PETER LACOVARA: That was a nice confirmation that it's a New Kingdom mummy. We became secure in the fact that this most probably was Ramesses I.
NARRATOR: With the tools of science, the museum had gone as far as it could to uncover this man's identity. Then Bill Jamieson provided one last clue, when he received an unexpected package from a fellow collector. It was a copy of a travel journal written and photographed in 1860, by Doctor James Douglas, on a cruise up the Nile.
BILL JAMIESON: In this journal, there was some reference to purchasing of a mummy. And I made copies of this, and I sent it to Atlanta because I thought it might help with their investigation.
NARRATOR: It did help. In it, Douglas boasted about buying a "fine" mummy for the Niagara Falls Museum. He also wrote about one of his contacts in the antiquities trade: Mustapha Aga, a notorious middleman between tourists and tomb robbers.
PETER LACOVARA: Mustapha Aga was the dealer who was working with the Abd el Rassuls who found the cache of royal mummies at Deir el Bahri. So that journal really linked Niagara Falls to the cache.
NARRATOR: At last, a plausible scenario for what might have happened to the mummy of Ramesses I. When the Abd el Rassuls discovered the cache, the body of Ramesses I was probably there. Perhaps they broke open his coffin and unwrapped his mummy, looking for jewelry. Then Mustapha Aga could have alerted them that a Canadian tourist, Dr. James Douglas, was looking for mummies. The Abd el Rassuls could have pulled the mummy from the cache, and sold him off to a museum in Niagara Falls. The rest is history.
AIDAN DODSON: If we look at it in legal terms, let's say that our mummy is in a court of law being accused of being Ramesses I. I think he'd be—if it was a criminal court—he'd be not guilty, because you can't prove beyond reasonable doubt. In a civil case, it's on the balance of probabilities. And I think that the balance of probability does favor him being a pharaoh, and the most probable pharaoh? Ramesses I.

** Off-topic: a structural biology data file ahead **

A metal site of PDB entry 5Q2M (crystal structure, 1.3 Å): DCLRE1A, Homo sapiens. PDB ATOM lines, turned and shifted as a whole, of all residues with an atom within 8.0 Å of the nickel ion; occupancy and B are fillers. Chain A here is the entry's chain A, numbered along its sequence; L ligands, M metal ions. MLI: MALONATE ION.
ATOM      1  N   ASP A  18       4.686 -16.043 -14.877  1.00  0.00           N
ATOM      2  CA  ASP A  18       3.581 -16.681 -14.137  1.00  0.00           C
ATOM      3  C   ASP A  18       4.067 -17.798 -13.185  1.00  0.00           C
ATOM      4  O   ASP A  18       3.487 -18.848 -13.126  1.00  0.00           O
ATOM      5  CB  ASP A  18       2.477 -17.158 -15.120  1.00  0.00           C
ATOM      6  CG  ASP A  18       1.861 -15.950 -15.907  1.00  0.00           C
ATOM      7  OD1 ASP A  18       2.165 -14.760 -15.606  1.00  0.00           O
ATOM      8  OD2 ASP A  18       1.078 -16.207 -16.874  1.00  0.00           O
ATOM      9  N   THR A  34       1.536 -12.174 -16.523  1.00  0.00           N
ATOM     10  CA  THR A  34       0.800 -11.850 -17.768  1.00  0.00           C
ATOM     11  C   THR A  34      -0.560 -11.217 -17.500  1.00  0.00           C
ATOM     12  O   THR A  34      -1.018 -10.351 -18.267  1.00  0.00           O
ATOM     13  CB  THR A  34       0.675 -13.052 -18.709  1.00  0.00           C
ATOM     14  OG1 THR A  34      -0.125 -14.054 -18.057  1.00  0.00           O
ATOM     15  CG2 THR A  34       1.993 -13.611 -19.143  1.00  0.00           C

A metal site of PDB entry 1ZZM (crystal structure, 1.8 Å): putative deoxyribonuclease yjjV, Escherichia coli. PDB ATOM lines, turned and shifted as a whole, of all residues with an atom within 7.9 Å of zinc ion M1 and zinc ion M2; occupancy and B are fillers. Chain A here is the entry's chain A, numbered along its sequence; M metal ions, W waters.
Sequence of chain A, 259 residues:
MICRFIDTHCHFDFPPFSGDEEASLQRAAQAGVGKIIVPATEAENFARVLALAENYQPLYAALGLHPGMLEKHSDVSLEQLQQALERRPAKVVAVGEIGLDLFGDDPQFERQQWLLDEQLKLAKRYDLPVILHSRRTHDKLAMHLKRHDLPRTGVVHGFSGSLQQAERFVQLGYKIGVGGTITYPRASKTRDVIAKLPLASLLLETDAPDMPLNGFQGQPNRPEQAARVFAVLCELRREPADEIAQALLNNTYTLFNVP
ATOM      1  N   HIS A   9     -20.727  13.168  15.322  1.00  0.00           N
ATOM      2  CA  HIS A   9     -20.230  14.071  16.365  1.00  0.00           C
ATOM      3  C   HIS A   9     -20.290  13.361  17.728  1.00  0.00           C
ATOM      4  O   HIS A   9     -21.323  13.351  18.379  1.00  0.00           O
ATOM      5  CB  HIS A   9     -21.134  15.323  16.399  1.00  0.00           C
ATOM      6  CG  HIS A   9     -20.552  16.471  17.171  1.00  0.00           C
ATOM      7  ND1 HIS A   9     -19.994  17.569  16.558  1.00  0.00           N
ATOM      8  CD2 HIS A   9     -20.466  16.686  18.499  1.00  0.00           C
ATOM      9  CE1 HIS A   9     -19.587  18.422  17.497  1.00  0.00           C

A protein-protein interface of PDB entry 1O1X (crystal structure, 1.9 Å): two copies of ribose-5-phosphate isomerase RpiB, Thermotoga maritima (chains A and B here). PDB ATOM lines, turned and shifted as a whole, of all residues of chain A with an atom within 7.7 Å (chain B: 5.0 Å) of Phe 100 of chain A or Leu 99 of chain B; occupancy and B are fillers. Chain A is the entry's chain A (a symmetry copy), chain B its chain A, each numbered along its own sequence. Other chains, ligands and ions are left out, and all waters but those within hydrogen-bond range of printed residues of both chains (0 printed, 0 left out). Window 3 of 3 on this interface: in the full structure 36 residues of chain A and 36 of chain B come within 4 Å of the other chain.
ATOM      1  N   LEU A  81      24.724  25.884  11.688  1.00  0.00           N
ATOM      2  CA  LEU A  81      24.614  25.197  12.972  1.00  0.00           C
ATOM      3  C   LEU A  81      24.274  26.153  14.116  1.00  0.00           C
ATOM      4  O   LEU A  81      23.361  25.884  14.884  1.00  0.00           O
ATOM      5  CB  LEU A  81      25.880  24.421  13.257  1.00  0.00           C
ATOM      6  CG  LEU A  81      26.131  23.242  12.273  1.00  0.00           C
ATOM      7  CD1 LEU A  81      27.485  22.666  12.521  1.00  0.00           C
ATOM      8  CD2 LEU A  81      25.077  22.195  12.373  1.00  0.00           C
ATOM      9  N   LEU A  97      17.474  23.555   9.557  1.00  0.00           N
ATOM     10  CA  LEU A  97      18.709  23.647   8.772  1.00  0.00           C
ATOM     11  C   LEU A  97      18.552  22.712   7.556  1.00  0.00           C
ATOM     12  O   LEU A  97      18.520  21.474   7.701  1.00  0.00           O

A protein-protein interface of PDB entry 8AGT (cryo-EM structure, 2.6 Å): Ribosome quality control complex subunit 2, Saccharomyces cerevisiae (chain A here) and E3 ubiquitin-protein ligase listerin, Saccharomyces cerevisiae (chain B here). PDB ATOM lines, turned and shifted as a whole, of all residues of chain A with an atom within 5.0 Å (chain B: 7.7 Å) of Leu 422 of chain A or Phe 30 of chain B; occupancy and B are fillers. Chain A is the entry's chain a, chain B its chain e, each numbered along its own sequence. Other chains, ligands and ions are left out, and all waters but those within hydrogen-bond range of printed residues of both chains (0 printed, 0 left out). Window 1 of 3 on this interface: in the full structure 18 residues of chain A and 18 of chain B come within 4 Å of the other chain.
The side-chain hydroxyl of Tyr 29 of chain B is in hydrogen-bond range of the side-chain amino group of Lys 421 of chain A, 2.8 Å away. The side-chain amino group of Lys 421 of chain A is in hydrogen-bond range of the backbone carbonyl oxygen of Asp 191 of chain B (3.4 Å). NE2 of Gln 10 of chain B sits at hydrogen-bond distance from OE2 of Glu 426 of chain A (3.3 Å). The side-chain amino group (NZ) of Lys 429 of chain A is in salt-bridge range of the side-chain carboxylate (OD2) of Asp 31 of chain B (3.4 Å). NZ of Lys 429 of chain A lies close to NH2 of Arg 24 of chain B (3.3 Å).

NARRATOR: For the Carlos Museum, the case is closed. In the spring of 2003, the staff prepares an exhibit fit for a king. News of the pharaoh in Atlanta reaches those who knew him when.
Meinhard Hoffmann has never doubted the royal status of the mummy. Back in 1985, he even had his lawyer notarize a statement that he was the first to discover a king in Niagara Falls. He listed three possible candidates: the pharaohs Aye, Horemheb and Ramesses I.
MEINHARD HOFFMANN: Here's the real reason I did that: because, if all of a sudden, you come out and say, "Oh, I knew all that 20 years ago," people can doubt you. People will doubt you and say you're nothing but an opportunist.
NARRATOR: As for Wolfgang Pahl, who dismissed the mummy in 1985, his views have been tempered by the carbon-14 date, CT scans and other new findings.
WOLFGANG PAHL: Based on these facts, today I would no longer say, so definitively, that this is not a royal mummy. For me the mummy remains an interesting object of study that is far from having yielded its final secrets.
NARRATOR: And what of the mummy's homeland? Will his descendants embrace him as the founder of a great dynasty? In matters of mummies and all antiquities, one man speaks for Egypt: Zahi Hawass.